To all those folks at Cook's Illustrated, thanks for giving us the ‘best pie’. But apparently Mom still rocks.

Finally, I came up with my version of Mom’s and Cook’s Illustrated pumpkin pie recipe. I made it for my same friend. He liked it, but wished it was more orange, aka, the canned stuff. If you like, you can substitute one can of pumpkin and one cup of sweet potatoes.

Pumpkin Pie

Crust for 1-9” pie
3 cups pumpkin or butternut squash
½ teaspoon salt
2 eggs
¾ cup sugar
¼ cup dark brown sugar
1½ cups half and half or 1 can (12 ounce) evaporated milk
1 teaspoon cinnamon
1 teaspoon ginger
1 teaspoon nutmeg
1 teaspoon vanilla

1. Mix all ingredients together and pour into pie crust. Bake for 40 to 45 minutes in a 425°F oven. Center will be slightly soft, but will set upon cooling.

Note: If desired the filling can be made in a food processor.

Wednesday, November 10, 2010

Trying Something New: Cheddar Cheese Pie Crust

I often talk to students in my foods class about trying something new. I tell them that if they never try anything new, they are not accomplishing very much. To help them try something new, I gave them an assignment to go to the grocery store and explore the world of cheese. They could only use natural cheeses, none of that processed stuff. These were their choices.
  • American cheese, that is, made in America
  • A non-American blue vein cheese
  • Cheese made from either goat or sheep’s milk
  • A cheese from Spain, France, Italy or Germany
  • A cheese made in Nebraska.
Since I am always telling my students to try something new, I thought I too, would give something new a try. For my first cheese, I chose Cheddar cheese. Now, I have eaten Cheddar plenty of times, so that part is not new. But I always see Cheddar cheese on top of a slice of apple pie. My chef friend says Cheddar cheese on apple pie is just like eating cheese and fruit. I have never tried it. It just sounds awful. But, I always tell the students to try something new. So for me, I am going to put Cheddar cheese in my pie crust. Sorry, but I just can’t put it on top yet. One step at a time.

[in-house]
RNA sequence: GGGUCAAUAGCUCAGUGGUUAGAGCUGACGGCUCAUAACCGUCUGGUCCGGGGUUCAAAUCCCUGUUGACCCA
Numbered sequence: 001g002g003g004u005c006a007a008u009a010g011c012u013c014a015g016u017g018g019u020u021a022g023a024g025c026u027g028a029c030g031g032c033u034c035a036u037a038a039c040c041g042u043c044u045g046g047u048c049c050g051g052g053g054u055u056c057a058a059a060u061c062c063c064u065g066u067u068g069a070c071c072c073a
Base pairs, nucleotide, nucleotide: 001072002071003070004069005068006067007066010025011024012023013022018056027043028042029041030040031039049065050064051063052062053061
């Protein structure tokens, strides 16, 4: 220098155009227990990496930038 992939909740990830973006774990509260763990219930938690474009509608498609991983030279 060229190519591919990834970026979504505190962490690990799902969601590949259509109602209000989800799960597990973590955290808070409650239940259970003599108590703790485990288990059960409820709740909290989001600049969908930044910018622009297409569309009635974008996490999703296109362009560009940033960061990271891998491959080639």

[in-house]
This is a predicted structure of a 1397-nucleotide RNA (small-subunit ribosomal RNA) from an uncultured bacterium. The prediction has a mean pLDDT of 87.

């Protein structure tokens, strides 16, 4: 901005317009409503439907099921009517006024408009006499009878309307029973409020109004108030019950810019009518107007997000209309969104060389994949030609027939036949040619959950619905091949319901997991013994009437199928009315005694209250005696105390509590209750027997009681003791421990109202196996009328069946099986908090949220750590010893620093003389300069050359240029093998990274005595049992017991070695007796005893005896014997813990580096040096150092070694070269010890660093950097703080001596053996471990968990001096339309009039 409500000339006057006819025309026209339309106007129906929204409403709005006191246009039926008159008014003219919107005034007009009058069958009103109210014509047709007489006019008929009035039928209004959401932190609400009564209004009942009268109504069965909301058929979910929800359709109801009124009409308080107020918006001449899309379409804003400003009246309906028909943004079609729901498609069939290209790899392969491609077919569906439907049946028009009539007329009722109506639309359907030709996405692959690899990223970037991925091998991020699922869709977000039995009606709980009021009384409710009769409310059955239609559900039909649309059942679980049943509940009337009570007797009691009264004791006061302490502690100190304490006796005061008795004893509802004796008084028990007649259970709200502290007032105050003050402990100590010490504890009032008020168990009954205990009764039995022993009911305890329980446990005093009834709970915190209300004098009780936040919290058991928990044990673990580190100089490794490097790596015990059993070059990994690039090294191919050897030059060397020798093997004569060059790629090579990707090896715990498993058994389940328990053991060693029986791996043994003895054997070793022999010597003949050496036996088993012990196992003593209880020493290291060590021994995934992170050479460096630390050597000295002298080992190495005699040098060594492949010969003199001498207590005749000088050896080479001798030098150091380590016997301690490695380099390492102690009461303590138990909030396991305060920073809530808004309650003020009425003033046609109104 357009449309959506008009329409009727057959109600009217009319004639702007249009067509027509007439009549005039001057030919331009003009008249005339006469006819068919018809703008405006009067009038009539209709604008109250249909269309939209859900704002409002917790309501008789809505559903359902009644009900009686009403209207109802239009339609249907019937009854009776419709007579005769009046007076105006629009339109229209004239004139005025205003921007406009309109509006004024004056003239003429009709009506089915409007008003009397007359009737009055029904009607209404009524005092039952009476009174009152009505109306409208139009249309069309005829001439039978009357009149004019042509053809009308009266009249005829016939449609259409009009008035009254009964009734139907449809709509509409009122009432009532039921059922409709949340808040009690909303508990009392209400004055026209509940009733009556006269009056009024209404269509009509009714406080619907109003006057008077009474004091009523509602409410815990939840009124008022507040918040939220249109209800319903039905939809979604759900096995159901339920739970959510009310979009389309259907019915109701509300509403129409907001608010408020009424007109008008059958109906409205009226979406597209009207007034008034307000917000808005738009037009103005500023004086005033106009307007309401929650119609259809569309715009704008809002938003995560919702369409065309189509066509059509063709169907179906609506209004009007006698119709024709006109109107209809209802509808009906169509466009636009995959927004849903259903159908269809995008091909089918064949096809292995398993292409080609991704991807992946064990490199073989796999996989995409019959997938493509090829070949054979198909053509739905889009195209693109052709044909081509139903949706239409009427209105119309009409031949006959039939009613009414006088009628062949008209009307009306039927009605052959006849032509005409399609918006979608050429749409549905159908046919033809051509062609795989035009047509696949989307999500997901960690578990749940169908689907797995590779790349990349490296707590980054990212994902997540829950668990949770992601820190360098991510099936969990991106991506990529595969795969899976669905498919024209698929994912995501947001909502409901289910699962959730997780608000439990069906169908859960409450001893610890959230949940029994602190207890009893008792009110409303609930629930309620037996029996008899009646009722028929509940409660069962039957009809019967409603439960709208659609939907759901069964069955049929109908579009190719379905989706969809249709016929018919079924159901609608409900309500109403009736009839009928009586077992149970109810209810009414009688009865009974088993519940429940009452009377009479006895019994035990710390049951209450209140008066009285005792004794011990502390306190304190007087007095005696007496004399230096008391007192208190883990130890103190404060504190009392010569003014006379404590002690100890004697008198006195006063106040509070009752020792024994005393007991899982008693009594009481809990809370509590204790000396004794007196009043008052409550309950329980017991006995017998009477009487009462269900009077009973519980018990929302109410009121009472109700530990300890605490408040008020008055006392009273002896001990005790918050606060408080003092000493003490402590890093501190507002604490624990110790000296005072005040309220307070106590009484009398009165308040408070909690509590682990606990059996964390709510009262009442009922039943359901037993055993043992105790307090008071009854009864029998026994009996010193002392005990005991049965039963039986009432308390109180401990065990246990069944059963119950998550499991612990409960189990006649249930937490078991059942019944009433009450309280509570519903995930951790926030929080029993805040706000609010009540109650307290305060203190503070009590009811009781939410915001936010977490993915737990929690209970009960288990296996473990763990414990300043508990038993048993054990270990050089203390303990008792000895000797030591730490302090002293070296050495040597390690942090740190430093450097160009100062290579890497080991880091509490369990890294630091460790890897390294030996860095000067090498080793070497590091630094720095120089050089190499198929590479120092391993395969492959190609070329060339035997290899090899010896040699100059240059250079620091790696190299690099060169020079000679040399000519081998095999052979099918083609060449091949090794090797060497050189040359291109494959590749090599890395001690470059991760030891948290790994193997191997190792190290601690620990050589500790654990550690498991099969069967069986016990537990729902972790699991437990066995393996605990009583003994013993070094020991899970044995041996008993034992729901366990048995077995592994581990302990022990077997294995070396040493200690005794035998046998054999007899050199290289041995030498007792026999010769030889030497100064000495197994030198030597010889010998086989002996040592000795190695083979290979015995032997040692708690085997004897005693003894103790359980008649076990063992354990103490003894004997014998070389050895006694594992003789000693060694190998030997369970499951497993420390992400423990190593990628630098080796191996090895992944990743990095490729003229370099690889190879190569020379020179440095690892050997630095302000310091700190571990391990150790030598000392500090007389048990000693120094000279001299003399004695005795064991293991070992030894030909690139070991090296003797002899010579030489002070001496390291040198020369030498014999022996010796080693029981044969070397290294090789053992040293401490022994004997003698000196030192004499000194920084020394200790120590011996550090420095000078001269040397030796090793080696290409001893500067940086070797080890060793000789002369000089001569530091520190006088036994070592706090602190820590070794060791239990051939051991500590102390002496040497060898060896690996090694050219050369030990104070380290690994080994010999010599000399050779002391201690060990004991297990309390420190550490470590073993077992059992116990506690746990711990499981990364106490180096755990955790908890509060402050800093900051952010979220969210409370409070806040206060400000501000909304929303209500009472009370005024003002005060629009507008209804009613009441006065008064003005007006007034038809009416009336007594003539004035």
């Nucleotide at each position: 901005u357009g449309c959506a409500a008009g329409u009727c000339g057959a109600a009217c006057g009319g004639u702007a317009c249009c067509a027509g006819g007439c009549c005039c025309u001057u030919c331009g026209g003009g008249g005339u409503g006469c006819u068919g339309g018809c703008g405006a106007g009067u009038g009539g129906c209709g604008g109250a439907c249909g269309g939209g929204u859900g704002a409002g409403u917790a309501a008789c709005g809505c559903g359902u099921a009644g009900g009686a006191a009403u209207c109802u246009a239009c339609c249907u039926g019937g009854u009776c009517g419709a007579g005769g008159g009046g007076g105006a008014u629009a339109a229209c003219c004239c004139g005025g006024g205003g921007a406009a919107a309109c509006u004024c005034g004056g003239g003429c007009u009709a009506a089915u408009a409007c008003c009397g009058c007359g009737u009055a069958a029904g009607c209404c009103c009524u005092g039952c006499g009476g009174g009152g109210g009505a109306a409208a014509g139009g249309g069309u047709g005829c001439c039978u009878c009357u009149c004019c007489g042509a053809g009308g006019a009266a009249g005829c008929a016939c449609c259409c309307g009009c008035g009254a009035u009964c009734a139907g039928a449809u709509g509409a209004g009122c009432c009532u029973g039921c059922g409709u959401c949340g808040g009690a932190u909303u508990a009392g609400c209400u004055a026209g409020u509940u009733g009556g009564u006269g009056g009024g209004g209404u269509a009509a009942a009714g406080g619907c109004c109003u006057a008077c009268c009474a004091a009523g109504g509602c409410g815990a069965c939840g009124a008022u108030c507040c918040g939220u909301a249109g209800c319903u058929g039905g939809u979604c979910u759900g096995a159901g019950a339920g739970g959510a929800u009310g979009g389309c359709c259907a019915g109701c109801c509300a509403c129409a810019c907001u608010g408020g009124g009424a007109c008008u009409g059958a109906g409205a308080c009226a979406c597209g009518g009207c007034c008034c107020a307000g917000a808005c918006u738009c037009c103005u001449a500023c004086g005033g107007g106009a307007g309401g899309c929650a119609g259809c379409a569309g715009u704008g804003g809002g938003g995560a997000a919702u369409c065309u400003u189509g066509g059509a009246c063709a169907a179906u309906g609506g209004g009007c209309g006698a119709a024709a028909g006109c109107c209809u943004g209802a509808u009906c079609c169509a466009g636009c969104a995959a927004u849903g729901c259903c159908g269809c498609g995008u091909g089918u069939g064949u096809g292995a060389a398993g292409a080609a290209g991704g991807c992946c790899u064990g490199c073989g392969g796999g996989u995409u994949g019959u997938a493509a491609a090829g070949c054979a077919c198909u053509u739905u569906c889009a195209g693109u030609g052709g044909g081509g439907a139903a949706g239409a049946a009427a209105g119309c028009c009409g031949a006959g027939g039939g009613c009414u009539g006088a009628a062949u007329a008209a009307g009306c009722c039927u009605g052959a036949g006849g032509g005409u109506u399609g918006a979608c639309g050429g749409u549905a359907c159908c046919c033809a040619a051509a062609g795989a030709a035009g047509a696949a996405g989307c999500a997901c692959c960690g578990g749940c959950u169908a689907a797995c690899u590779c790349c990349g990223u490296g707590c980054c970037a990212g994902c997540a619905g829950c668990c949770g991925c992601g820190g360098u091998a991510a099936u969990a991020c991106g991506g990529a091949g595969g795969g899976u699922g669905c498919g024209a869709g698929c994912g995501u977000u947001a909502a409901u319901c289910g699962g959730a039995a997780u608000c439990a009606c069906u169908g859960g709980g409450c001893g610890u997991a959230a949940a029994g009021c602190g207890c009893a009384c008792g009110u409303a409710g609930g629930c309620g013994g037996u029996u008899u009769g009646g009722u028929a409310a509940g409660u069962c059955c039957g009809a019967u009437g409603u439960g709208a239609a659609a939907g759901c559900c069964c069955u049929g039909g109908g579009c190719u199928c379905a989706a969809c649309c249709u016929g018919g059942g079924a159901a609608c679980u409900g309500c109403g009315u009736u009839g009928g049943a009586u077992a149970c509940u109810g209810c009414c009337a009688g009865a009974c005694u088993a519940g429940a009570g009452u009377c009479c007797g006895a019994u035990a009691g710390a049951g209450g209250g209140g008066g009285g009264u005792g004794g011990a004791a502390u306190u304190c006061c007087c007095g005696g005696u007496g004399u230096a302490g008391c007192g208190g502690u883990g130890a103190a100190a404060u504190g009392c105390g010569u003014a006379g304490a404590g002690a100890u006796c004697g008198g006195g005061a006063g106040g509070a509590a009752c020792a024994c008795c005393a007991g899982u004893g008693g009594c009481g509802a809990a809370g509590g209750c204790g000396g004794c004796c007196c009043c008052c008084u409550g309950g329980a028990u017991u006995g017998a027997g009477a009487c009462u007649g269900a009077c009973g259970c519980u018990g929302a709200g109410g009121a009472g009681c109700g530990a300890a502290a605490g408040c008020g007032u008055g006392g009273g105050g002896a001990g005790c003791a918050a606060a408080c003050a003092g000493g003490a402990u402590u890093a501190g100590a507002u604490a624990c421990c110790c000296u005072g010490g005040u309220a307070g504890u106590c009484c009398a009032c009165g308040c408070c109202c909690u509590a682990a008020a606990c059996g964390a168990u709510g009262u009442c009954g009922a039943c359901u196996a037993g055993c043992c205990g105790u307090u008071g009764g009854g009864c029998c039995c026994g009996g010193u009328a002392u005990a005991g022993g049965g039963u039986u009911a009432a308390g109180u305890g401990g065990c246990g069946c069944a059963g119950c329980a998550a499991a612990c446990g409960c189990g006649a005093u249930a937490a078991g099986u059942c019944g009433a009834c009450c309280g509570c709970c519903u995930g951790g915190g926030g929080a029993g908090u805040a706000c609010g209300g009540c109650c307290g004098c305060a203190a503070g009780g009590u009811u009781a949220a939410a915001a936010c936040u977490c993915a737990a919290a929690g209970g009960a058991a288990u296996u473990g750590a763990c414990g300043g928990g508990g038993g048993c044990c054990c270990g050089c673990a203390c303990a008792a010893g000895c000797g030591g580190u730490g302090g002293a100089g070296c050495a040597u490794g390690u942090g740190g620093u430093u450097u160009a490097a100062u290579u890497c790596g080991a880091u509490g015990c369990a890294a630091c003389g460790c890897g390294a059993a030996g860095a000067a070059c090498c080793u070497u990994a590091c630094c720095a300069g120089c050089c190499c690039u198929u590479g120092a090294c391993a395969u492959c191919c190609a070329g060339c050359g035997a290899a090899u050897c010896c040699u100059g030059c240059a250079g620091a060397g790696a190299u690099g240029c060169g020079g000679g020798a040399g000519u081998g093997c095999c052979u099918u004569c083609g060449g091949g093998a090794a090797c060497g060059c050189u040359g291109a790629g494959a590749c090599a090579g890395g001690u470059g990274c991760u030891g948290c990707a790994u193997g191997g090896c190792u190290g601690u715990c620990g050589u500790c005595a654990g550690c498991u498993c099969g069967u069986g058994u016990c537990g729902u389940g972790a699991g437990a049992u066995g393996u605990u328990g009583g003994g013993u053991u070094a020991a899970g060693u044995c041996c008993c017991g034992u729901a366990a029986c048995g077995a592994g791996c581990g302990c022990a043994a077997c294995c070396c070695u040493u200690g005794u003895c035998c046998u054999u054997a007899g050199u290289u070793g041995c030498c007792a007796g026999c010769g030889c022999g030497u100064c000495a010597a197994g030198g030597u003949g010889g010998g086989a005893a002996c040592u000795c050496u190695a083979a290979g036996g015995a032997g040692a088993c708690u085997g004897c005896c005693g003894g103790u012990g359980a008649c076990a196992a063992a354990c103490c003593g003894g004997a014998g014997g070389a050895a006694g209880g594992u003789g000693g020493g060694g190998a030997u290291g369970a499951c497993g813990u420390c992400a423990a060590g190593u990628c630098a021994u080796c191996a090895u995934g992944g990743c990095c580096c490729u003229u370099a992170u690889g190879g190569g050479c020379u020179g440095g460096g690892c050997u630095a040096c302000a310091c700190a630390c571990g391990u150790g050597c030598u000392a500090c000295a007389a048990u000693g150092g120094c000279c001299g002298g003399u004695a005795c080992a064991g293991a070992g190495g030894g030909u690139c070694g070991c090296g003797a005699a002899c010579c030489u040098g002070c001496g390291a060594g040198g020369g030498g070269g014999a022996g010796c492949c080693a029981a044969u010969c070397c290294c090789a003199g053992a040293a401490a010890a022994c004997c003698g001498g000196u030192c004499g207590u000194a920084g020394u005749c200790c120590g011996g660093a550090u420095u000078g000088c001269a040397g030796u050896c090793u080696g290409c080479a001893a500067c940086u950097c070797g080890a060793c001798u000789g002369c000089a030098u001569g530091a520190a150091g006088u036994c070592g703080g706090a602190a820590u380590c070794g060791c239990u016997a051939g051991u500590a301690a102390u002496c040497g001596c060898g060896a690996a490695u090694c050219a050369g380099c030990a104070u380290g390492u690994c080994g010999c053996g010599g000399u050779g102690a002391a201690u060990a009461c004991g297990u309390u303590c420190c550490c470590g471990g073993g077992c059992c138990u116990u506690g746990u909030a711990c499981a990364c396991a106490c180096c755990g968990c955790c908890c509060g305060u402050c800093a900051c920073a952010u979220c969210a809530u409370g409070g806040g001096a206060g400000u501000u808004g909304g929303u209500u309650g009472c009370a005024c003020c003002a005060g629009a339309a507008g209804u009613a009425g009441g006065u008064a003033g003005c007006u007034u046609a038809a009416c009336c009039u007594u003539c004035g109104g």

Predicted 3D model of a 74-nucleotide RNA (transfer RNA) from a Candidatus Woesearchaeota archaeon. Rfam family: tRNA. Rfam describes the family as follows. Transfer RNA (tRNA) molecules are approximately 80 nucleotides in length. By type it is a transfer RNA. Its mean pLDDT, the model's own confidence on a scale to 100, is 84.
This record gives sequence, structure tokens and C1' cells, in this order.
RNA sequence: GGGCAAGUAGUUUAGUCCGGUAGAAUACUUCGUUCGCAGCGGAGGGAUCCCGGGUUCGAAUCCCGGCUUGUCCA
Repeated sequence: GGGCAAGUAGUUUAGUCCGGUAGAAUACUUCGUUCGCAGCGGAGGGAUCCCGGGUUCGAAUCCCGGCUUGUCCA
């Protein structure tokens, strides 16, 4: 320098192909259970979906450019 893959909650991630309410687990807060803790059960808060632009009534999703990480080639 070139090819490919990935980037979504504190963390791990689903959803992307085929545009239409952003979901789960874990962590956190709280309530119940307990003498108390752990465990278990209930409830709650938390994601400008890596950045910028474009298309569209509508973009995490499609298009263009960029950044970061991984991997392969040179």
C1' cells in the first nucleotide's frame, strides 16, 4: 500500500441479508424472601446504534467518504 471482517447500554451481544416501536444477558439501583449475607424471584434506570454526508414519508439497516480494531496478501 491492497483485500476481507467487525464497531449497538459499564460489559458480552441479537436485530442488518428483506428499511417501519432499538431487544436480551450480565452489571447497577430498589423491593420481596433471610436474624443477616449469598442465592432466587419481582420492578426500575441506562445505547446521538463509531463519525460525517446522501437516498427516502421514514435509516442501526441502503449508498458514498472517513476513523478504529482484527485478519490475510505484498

I chose to use an extra sharp Cheddar cheese from Crystal Farm in Lake Mills, WI. This is one of the less costly brands of cheese, 5.19/pound. I was not about to spend too much money for cheese to go into a pie crust. I’ll eat the more expensive stuff straight up.

Cheddar cheese originated in the village of Cheddar in Somerset, South West England. It is believed that Cheddar has been produced since at least the 12th century. It has a relatively hard texture and is yellow to off-white in color. Yellow cheese is usually made by adding annatto, a seed of the achiote tree. Its flavor ranges from mild to sharp, depending on the length of aging. While Cheddar is the most popular cheese in England, it is the second most popular cheese in the US. Per capita consumption of Cheddar for Americans is about 10 pounds per year.

Apple Pie with Cheddar Crust

2 pounds assorted apples, about 5 medium
¾ cup sugar
Pinch of salt
1 teaspoon cinnamon
2 Tablespoons cornstarch
1 Tablespoon lemon juice
Pie crust, recipe follows

1. Peel, core and thinly slice apples. Place apples in a large bowl.
2. Stir together sugar, salt, cinnamon, and cornstarch. Stir into apples. Add lemon juice.
3. Roll out half of dough for crust and place in pie pan and add apples. Roll out the remaining dough and cover the apples or cut dough into strips and make a lattice top.

3 cups all purpose flour
1 teaspoon salt
¾ cup vegetable shortening or lard
1 cup grated Cheddar cheese
1 Tablespoon vinegar
1 egg, slightly beaten
5 Tablespoons cold water

1. Sift together flour and salt. Cut fat into flour until mixture resembles small peas.
2. Stir in cheese.
3. Combine vinegar and egg. Add to flour mixture. Stir to combine. Add enough water to make a soft dough. Wrap in plastic and chill for at least 1 hour.

My Thoughts on the Pie
This would not be my favorite pie. It was an issue with the crust. It was too difficult to work with and was thick and tough. I may try it again with a different cheese crust. Normally, when I write this blog, I tell you about my successes. But everything you make cannot be a success and this was one of those things.